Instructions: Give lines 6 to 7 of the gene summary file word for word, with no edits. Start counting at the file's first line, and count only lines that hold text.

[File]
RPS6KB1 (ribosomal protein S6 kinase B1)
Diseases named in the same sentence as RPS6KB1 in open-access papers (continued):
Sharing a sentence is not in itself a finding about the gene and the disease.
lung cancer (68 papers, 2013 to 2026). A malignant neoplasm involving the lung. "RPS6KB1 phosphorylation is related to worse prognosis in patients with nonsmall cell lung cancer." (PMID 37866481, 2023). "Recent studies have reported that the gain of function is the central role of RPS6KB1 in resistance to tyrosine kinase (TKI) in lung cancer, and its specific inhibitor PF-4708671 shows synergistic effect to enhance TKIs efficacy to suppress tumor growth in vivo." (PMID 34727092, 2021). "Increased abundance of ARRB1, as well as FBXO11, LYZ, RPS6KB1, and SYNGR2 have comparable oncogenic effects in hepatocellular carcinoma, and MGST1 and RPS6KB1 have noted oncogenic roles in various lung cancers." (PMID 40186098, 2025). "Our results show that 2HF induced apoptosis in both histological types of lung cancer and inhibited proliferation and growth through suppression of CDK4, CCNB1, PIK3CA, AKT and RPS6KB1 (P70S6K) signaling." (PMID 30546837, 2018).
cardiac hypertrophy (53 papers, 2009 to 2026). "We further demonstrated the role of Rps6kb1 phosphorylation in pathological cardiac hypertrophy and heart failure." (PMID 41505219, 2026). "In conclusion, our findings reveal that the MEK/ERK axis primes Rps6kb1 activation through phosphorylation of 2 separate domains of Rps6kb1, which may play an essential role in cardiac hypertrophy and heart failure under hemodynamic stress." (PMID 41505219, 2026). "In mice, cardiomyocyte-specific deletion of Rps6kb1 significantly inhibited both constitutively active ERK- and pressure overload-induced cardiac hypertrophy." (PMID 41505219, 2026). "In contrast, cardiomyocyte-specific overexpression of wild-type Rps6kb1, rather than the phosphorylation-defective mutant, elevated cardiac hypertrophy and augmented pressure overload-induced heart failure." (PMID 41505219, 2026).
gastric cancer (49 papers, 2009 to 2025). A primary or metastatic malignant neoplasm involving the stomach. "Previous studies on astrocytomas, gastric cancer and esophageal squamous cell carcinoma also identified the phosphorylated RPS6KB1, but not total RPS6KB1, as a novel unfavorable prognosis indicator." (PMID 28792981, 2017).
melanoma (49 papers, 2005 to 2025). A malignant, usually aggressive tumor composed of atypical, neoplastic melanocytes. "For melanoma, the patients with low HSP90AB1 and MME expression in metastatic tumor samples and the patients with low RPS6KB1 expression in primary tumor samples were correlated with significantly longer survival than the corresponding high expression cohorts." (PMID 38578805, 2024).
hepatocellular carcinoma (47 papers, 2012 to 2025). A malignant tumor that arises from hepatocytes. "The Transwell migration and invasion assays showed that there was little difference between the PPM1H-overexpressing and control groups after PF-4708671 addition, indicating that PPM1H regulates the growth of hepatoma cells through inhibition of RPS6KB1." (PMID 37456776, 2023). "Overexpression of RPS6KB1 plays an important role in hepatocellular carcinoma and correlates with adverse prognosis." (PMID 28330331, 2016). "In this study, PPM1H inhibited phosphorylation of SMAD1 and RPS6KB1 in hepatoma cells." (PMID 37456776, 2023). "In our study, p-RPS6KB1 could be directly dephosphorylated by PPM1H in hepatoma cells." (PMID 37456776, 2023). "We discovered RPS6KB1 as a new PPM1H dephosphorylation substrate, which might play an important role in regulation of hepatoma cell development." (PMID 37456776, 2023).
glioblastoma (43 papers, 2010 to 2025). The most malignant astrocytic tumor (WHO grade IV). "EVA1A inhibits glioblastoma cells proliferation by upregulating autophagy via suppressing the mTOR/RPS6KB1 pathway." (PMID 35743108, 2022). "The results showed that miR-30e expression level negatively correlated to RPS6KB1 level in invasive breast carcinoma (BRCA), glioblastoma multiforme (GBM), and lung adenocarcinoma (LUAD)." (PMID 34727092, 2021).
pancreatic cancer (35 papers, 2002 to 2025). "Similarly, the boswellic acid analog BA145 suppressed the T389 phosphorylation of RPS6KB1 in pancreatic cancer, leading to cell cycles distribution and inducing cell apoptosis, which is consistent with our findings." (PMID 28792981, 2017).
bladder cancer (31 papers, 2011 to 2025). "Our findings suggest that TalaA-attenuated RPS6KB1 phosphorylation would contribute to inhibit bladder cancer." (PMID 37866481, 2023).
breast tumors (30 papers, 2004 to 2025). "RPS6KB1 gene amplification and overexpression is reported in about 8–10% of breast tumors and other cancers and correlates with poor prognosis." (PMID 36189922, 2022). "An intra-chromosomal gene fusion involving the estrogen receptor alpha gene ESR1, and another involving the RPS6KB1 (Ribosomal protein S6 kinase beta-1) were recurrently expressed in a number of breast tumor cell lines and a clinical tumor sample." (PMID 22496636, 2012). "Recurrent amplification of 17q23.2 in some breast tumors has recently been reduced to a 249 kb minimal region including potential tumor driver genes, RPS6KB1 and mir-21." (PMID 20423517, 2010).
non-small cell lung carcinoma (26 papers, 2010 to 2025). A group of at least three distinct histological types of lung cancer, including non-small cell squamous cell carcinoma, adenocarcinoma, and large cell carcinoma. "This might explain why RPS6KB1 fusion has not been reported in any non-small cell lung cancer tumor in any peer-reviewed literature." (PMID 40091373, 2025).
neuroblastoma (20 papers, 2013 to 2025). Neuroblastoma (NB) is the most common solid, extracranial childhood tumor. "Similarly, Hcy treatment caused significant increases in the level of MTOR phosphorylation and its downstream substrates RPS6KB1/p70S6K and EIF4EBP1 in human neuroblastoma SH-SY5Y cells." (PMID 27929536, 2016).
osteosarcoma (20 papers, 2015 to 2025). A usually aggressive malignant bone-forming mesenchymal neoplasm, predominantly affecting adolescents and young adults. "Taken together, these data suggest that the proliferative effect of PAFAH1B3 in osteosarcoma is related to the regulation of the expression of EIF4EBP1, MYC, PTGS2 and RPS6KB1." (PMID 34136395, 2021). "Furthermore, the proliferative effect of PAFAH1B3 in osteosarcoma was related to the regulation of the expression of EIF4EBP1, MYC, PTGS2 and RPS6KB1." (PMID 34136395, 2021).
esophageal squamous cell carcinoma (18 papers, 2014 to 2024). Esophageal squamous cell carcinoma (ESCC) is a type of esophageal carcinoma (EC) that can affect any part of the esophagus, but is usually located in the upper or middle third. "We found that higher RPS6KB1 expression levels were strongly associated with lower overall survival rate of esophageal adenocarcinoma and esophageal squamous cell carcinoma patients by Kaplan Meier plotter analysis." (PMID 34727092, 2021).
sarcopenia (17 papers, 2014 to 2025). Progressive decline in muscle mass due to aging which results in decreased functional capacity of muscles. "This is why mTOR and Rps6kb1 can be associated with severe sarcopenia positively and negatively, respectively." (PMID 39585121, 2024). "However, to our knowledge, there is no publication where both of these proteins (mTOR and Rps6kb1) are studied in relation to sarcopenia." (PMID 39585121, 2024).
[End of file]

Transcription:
gastric cancer (49 papers, 2009 to 2025). A primary or metastatic malignant neoplasm involving the stomach. "Previous studies on astrocytomas, gastric cancer and esophageal squamous cell carcinoma also identified the phosphorylated RPS6KB1, but not total RPS6KB1, as a novel unfavorable prognosis indicator." (PMID 28792981, 2017).
melanoma (49 papers, 2005 to 2025). A malignant, usually aggressive tumor composed of atypical, neoplastic melanocytes. "For melanoma, the patients with low HSP90AB1 and MME expression in metastatic tumor samples and the patients with low RPS6KB1 expression in primary tumor samples were correlated with significantly longer survival than the corresponding high expression cohorts." (PMID 38578805, 2024).